Democratic Senate candidate Bruce Braley’s recent criticism of a fellow senator, who he described as a farmer that never went to law school, has significantly hurt his standing among likely Iowa voters, according to a new Washington Free Beacon poll.
The Free Beacon poll found that 50 percent of likely Iowa voters surveyed would be less likely to vote for Braley after his comments, while 21 percent would be more likely. The Polling Company, Inc. conducted the survey.
Braley, a four-term congressman and former trial lawyer, made the comments to a group of lawyers at a January fundraiser in Texas. Braley told the lawyers that he would be their “voice” in Congress and warned that Sen. Chuck Grassley (R., Iowa), “a farmer from Iowa who never went to law school,” could be the next Senate Judiciary Committee chairman if Republicans retake the majority this fall.
More than 50 percent of respondents said Braley’s remarks showed he was out of touch with most Iowans and has a higher regard for lawyers in Texas than farmers in Iowa. Nearly 60 percent agreed that Braley had harmed his chances for winning the Senate seat.
Many voters identify with farmers rather than lawyers in Iowa, where more than 90,000 farms are located. A recent Free Beacon analysis found that Braley has received more than $4 million in campaign contributions from lawyers and law firms since 2005 and has a long history of advocating their interests.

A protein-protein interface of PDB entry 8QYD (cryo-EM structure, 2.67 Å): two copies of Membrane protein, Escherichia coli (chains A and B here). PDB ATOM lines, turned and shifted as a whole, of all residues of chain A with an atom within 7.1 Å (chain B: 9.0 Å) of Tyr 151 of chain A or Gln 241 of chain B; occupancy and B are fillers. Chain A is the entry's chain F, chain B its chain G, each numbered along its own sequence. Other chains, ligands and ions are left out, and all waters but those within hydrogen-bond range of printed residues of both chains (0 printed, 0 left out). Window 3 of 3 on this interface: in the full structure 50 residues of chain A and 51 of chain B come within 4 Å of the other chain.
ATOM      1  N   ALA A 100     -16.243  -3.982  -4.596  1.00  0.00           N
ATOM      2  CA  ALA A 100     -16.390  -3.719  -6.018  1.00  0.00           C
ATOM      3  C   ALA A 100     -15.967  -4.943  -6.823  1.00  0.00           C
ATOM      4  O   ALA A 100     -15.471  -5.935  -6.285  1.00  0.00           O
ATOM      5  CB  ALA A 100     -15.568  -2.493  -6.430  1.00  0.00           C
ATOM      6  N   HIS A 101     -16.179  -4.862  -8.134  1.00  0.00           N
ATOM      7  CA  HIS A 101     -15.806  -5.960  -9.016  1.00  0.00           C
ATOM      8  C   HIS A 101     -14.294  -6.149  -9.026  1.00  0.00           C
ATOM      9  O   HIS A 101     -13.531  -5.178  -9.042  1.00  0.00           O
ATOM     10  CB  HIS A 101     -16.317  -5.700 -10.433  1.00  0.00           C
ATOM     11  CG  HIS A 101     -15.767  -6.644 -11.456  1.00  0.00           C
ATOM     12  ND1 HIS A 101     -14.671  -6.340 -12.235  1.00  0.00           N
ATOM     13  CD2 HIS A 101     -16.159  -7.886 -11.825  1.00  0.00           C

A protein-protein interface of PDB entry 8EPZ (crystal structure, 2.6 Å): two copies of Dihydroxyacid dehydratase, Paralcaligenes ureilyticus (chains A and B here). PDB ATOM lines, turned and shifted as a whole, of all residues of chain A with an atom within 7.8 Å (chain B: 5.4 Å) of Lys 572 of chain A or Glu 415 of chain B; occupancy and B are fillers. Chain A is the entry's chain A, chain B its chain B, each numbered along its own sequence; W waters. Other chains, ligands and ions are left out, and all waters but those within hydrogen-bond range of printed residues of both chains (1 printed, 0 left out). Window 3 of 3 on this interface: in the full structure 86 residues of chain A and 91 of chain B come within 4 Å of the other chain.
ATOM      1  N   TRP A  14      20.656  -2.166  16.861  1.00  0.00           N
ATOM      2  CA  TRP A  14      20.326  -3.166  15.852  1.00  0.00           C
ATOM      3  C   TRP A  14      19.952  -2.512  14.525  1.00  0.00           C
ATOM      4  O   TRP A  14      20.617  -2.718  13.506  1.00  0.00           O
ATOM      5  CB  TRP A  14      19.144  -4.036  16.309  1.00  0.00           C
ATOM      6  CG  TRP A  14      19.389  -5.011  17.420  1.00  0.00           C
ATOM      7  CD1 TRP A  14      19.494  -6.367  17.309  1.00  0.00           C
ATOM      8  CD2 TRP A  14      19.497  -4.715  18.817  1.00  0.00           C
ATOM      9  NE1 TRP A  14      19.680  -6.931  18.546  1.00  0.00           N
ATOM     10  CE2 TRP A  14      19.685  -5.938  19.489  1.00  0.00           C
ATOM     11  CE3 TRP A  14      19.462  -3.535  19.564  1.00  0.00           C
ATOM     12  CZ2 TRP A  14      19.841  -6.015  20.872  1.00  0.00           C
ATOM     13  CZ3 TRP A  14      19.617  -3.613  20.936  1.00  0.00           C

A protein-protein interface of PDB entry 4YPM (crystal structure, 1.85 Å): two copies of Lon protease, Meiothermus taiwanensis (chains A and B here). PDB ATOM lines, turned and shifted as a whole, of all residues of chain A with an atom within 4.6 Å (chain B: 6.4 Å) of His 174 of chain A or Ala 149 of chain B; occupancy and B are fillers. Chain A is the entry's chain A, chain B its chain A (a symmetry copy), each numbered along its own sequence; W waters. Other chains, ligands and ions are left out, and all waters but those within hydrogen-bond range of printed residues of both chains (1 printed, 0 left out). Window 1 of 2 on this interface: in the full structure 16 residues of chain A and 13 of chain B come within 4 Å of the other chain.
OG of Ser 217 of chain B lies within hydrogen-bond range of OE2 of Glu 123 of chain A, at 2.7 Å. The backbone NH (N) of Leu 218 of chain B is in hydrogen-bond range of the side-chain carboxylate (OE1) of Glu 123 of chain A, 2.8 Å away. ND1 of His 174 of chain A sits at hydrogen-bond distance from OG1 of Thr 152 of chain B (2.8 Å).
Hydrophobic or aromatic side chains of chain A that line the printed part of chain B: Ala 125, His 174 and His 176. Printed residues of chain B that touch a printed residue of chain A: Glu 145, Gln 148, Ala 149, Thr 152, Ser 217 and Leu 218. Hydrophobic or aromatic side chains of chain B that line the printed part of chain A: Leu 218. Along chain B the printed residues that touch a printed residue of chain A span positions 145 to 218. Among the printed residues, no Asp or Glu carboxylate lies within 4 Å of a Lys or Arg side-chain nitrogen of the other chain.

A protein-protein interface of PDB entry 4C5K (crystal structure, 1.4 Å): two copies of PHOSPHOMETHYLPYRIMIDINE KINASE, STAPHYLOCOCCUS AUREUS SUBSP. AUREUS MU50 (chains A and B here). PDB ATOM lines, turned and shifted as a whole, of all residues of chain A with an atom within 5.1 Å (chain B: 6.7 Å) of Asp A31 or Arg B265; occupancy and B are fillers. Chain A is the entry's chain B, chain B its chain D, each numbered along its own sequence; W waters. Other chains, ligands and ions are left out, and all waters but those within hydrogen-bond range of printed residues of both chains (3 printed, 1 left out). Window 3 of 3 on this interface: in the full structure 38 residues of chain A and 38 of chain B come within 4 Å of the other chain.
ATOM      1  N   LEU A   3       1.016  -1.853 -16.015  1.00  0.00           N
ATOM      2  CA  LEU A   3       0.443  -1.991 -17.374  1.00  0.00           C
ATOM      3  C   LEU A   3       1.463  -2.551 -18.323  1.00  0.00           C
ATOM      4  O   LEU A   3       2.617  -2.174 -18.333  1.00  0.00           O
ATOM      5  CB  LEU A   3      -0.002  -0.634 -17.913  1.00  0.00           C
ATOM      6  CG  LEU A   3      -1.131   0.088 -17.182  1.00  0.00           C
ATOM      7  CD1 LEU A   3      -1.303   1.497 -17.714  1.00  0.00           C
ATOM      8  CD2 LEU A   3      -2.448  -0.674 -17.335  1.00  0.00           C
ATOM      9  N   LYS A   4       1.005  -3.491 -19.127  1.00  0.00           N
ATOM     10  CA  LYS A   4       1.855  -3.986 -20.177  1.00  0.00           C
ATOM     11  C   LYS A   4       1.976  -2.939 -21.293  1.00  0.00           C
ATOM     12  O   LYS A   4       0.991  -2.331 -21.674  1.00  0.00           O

Critics say Braley’s subsequent attempts to defend his farmer credentials could also be perceived as out-of-touch.
A press release from his campaign last month included supportive quotes from farmers but misspelled the basic Iowa farming terms “detasseling” and “baling.” Forty-three percent of voters said they would be less likely to vote for him as a result.
BuzzFeed also reported last month that Braley posted a photo of an England fruit farm to his Facebook page, not an Iowa farm, before removing it. Fifty percent of voters said they would be less likely to vote for him as a result.
Braley had a total favorability of 38 percent in the poll, only slightly higher than his unfavorability of 37 percent. He faces a 10-point deficit, 48 to 37.5 percent, against a generic Republican nominee.
Republican and Iraq War veteran Joni Ernst led a crowded GOP primary in the poll with 22.5 percent, followed closely by businessman Mark Jacobs with 20.4 percent.
The poll also asked Iowa voters who they would support in the 2016 presidential election.
Presumptive Democratic nominee Hillary Clinton received less than 50 percent support against each potential Republican nominee. Former Arkansas Gov. Mike Huckabee and Sen. Rand Paul (R., Ky.) garnered slightly more support than Clinton.
Additionally, 42 percent of Iowans said they would vote for businessman Charles Koch in a hypothetical presidential matchup with Senate Majority Leader Harry Reid (D., Nev.). Thirty percent said they would back Reid.
Reid called Charles Koch and his brother David “un-American” in February because they financially supported ads against the Affordable Care Act, though he did not mention that the Koch brothers employ tens of thousands of Americans and have donated millions to charities.
The poll surveyed 600 likely voters in Iowa from April 13-14 and had a margin of error of plus or minus 4.1 percent.